Cachanosky on the productivity norm, Hayek’s rule and NGDP targeting
Nicolas Cachanosky and I should get married (intellectually, don’t get overexcited). Some time ago, I wrote about his very interesting paper attempting to start the integration of finance and Austrian capital theories. A couple of weeks ago, I discovered another of his papers, published a year ago, but which I had completely missed (coincidentally, Ben Southwood also discovered that paper at the exact same time).
Titled Hayek’s Rule, NGDP Targeting, and the Productivity Norm: Theory and Application, this paper is an excellent summary of the policies named above and the theories underpinning them. It includes both theoretical and practical challenges to some of those theories. Cachanosky’s paper reflects pretty much exactly my views and deserved to be quoted at length.
Cachanosky defines the productivity norm as “the idea that the price level should be allowed to adjust inversely to changes in productivity. […] In other words, money supply should react to changes in money demand, not to changes in production efficiency.” Referring to the equation of exchange, he adds that “because a change in productivity is not in itself a sign of monetary disequilibrium, an increase in money supply to offset a fall in P moves the money market outside equilibrium and puts into motion an unnecessary and costly process of readjustment”, which is what current central bank policies of price level targeting do. The productivity norm allows mild secular deflation by not reacting to positive ‘real’ shocks.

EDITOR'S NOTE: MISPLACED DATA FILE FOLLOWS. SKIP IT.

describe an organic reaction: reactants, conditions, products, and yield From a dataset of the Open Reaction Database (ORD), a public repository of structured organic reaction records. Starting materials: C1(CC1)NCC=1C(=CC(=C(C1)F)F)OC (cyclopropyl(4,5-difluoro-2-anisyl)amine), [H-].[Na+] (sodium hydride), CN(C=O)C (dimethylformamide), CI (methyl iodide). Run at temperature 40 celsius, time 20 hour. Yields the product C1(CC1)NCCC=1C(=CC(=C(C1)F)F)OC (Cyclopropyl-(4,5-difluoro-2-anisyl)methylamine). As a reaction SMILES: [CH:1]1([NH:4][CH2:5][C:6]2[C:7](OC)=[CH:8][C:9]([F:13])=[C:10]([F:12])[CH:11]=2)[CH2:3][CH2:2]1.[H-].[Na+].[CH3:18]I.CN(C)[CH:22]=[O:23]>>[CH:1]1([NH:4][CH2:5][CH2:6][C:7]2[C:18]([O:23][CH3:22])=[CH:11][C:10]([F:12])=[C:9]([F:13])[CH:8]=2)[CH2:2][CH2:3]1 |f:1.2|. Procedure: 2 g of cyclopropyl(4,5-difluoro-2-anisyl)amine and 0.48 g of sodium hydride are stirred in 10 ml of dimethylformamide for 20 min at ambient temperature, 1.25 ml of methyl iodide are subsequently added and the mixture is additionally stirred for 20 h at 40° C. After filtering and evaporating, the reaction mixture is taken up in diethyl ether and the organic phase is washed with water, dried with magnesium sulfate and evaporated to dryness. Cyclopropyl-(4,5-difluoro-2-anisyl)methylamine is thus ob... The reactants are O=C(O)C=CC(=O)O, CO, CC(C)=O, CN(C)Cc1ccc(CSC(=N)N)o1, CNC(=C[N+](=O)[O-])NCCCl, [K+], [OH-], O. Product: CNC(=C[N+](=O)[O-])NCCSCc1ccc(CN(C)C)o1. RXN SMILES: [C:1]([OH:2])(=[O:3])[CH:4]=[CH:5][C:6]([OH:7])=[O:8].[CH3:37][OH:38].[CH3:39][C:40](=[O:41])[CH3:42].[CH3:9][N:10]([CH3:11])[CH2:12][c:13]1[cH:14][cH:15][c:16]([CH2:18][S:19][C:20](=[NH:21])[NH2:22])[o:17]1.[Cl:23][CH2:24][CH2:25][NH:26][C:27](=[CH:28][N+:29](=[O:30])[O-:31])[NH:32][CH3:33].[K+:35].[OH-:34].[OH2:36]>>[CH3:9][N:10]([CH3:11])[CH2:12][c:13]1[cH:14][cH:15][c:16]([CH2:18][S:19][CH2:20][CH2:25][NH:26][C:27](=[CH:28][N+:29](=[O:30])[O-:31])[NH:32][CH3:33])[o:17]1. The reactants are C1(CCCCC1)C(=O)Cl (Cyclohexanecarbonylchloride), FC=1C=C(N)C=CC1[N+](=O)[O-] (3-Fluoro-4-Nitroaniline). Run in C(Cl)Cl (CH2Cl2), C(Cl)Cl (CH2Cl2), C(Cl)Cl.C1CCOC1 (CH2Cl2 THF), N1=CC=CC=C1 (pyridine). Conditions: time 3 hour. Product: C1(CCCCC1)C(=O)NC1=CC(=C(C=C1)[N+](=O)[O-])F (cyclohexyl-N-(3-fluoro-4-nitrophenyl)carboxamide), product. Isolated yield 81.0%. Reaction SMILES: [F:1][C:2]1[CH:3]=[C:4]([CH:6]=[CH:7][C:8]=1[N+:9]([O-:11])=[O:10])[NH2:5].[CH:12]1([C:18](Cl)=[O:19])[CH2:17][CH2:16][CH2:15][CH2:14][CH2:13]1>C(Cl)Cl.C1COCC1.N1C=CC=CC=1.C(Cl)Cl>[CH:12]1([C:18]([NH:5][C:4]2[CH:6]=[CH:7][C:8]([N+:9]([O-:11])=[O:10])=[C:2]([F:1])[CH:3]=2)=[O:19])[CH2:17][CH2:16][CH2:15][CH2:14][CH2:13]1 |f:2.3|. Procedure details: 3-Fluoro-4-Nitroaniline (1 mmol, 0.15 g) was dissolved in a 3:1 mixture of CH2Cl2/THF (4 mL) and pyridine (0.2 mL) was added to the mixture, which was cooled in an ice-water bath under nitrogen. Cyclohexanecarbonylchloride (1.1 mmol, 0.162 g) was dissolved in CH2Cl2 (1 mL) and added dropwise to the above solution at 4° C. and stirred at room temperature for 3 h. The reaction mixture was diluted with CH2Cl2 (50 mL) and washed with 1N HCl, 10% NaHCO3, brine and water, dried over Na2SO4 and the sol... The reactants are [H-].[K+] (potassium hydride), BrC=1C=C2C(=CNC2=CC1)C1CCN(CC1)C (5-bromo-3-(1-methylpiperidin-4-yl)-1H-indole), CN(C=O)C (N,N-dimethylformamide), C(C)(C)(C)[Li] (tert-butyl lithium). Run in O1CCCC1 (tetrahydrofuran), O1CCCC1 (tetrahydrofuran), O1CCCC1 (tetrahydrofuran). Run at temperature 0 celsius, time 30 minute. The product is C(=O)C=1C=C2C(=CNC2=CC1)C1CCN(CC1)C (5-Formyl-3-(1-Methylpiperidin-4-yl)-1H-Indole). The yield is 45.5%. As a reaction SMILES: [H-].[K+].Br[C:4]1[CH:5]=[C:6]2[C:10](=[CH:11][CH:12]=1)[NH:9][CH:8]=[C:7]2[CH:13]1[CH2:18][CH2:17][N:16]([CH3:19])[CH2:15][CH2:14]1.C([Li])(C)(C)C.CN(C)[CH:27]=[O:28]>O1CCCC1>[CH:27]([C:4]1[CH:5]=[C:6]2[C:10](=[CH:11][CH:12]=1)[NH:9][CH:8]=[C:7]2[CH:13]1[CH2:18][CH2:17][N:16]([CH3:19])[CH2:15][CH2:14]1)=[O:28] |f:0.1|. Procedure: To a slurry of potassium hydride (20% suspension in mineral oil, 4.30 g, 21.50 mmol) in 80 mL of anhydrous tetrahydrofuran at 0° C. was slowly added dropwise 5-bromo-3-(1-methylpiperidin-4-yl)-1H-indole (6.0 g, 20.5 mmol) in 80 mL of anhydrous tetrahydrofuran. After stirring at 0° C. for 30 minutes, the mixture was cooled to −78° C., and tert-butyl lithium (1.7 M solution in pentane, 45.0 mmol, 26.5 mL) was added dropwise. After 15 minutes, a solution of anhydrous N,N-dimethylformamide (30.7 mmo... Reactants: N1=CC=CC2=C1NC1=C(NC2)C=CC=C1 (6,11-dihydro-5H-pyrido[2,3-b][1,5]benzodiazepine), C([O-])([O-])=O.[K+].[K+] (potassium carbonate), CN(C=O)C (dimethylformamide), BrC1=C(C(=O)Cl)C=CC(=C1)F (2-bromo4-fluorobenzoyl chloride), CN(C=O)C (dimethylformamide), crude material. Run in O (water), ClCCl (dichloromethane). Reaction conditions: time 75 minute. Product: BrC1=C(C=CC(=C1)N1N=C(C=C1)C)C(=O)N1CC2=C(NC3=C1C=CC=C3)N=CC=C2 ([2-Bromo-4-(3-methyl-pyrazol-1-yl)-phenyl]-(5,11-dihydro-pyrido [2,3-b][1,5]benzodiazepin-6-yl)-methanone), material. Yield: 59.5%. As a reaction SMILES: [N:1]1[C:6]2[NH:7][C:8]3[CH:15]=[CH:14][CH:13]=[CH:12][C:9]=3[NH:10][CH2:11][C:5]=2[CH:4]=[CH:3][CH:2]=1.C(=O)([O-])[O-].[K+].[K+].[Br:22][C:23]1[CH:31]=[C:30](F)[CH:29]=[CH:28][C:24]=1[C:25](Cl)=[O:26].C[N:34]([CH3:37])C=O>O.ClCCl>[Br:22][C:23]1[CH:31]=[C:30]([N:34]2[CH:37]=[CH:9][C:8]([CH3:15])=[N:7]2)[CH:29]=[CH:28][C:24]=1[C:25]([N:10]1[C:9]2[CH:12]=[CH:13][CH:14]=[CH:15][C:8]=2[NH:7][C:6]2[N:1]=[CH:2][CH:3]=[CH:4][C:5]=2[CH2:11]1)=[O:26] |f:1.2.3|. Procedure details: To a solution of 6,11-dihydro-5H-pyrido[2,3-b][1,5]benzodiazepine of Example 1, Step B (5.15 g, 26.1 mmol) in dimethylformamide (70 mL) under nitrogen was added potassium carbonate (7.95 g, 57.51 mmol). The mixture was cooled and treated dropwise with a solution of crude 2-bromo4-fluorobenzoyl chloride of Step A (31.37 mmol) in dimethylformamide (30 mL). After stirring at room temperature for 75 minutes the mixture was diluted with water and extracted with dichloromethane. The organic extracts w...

He goes on to illustrate in what ways Hayek’s rule and NGDP targeting resemble and differ from the productivity norm:
There are instances where the productivity norm illuminated economists that talked about monetary policy. Two important instances are Hayek during his debate with Keynes on the Great Depression and the market monetarists in the context of the Great Recession. Both, Hayek and market monetarism are concerned with a policy that would keep monetary equilibrium and therefore macroeconomic stability. Hayek’s Rule and NGDP Targeting are the denominations that describe Hayek’s and market monetarism position respectively. Taking the presence of a central bank as a given, Hayek argues that a neutral monetary policy is one that keeps constant nominal income (MV) stable. Sumner argues instead that
“NGDP level targeting (along 5 percent trend growth rate) in the United States prior to 2008 would similarly have helped reduce the severity of the Great Recession.”
Hayek’s Rule of constant nominal income can be understood in total values or as per factor of production. In the former, Hayek’s Rule is a notable case of the productivity norm in which the quantity of factors of production is assumed to be constant. In the latter case, Hayek’s rule becomes the productivity norm. However, for NGDP Targeting to be interpreted as an application that does not deviate from the productivity norm, it should be understood as a target of total NGDP, with an assumption of a 5% increase in the factors of production. In terms of per factor of production, however, NGDP Targeting implies a deviation of 5% from equilibrium in the money market.